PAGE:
The blaring of a fire alarm woke 84-year-old Dan Karzen, who has lived in Barrington Plaza for 20 years. “I had my pajamas on, so I had to hurry to put some clothes on, grab my phone and walk out the door of my 16th-floor apartment,” Karzen said. “I knew it was bad because there was all this smoke.”

After leaving the building, he crossed the street to a strip mall, where he stopped to await word from fire officials. “I don’t know when we’re going to go back in, and I don’t want to leave because all my stuff is up there,” he said.

When Liz Bowers was jolted awake by sirens, she smelled smoke and immediately thought it couldn’t be another fire, remembering the 2013 blaze. But when she looked out her window, there it was. “I was like … it’s Tower A again,” she said. She had a clear view of the flames and clouds of black smoke. She could hear screams and windows blowing out from the heat of the flames. Bowers ran downstairs to the public pool area shared by the two buildings and continued watching as firefighters worked to quell the flames and rescue residents. After witnessing the dramatic events, she decided she’d had enough. She needs to move out.

Bowers thought about all the times she could smell cigarette and marijuana smoke from her apartment, the result of little oversight from building managers, she said. She spent three years knocking on the leasing office’s door, writing letters and making phone calls to building managers. Eventually, she gave up. “They should have put sprinklers in after the [2013] fire,” she said. “They let everybody smoke. There’s a lot of Airbnb [rentals]. You get all these people coming into party and smoke pot. The landlords don’t care.”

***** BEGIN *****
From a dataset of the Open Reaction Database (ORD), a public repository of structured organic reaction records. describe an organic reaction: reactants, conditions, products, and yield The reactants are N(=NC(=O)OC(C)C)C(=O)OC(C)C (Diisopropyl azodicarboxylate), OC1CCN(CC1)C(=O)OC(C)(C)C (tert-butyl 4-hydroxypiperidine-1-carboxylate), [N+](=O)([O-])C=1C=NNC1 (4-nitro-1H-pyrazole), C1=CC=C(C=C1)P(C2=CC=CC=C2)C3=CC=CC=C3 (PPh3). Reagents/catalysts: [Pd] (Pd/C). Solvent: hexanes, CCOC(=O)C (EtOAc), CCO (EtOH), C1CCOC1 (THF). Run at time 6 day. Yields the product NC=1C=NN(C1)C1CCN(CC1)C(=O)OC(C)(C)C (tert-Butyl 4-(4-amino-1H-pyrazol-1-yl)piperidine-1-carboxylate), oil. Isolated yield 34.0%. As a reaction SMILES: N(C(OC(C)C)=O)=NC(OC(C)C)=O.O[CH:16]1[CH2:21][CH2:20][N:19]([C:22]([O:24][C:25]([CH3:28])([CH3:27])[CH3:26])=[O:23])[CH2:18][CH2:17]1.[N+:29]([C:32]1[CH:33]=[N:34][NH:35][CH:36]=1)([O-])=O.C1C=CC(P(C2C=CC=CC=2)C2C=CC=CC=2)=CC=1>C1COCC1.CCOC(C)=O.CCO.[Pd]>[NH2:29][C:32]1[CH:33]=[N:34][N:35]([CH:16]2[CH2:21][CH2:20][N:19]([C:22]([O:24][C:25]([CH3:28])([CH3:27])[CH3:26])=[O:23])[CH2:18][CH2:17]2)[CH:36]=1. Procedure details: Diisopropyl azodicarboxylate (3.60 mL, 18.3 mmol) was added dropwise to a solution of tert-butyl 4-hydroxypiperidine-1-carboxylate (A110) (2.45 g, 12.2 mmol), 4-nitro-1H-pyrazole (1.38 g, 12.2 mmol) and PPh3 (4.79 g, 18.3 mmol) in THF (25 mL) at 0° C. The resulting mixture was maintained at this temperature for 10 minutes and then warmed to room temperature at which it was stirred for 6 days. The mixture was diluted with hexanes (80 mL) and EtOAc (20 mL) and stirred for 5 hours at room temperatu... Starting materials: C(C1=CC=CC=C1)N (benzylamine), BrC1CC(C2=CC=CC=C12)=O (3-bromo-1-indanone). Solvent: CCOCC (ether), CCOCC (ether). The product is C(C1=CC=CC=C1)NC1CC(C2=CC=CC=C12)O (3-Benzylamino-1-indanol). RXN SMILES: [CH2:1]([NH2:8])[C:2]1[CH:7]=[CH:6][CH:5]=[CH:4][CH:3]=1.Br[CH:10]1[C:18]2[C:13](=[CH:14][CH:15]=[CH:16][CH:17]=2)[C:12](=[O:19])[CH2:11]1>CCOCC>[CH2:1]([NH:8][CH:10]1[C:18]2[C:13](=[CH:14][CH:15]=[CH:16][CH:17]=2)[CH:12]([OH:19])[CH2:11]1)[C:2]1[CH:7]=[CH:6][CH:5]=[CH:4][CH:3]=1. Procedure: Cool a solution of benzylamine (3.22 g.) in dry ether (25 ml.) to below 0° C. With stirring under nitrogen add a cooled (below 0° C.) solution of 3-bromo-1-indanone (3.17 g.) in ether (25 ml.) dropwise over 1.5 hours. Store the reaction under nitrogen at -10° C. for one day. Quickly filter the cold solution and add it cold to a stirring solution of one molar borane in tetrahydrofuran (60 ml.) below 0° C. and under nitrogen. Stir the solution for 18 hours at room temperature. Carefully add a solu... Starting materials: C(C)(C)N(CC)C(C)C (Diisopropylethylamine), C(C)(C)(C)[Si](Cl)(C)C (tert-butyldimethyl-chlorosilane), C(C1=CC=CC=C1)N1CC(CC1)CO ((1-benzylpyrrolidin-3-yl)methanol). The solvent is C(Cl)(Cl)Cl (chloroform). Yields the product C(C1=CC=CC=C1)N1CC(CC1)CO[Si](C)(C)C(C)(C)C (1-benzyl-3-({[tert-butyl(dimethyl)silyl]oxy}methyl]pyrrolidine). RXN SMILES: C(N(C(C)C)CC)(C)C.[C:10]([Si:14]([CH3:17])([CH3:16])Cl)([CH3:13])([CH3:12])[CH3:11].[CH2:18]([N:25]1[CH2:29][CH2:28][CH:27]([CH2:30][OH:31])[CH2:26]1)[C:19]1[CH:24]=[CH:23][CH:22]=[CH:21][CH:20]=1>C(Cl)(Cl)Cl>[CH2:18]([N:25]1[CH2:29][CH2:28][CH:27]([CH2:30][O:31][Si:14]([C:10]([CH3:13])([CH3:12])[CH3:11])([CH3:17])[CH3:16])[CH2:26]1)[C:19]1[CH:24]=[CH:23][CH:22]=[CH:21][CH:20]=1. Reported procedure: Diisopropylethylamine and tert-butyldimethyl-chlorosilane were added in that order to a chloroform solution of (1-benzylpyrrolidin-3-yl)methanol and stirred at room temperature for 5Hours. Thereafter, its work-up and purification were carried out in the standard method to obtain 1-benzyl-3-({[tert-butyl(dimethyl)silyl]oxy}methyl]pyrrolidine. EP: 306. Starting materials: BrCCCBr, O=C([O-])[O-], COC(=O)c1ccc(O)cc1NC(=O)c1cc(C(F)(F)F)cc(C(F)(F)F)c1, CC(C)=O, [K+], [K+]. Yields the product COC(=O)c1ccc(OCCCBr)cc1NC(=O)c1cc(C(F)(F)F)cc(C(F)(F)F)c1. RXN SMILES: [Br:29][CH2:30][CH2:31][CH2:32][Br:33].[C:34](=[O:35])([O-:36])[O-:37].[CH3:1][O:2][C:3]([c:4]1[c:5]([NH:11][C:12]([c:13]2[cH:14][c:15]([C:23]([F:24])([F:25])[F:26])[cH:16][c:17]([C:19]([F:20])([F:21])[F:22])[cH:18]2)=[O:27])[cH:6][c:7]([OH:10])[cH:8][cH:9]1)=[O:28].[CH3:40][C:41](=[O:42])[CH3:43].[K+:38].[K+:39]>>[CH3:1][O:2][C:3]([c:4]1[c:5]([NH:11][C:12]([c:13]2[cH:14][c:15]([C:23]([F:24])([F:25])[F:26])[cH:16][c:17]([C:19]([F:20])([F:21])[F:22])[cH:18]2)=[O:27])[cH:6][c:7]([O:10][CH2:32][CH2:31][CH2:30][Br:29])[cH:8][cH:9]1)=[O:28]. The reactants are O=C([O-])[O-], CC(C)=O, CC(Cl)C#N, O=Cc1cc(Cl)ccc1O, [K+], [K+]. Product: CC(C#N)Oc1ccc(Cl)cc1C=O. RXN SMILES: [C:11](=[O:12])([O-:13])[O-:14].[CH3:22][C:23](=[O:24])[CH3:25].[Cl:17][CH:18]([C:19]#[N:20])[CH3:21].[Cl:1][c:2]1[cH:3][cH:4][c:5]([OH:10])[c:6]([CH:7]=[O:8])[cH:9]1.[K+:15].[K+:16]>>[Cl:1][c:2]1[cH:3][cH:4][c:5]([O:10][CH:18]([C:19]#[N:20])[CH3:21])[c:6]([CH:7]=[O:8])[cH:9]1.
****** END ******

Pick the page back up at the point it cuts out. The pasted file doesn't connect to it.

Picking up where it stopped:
Times staff writers Matt Stiles, Dakota Smith, Colleen Shalby, Andrew J. Campa, Emily Alpert Reyes, James Rainey and Matthew Ormseth contributed to this report.

For more information about our services, call CJ Suppression at 888-821-2334 or visit the website at www.cjsuppression.com.

CJ Suppression proudly serves Corona, CA and all surrounding areas.

How to Design a Fire Protection System | Corona, CA

We all want to be safe from the harm and damage that comes from a fire. No one wants to lose anything or anyone due to an accidental fire. Unfortunately, this can’t be helped – they’re called accidents for a reason. This is why it is so important to be prepared, in case one of these accidents arises. One way to do this is by designing a fire protection for you and your valuables. But, where does one even begin?

The design of fire protection systems is a multi-step process beginning with an assessment of the environment to be protected. Factors both internal and external to the environment are considered. We begin with a site survey of the facility then provide the client with appropriate alternatives based on an assessment of the fire protection and life safety needs. Once a decision is made on the specific type of system required, we assign a primary engineer to the project that then develops the appropriate engineering design.

Our CAD design services include:

  • Fire sprinkler design drawings with as much detail as required and then some.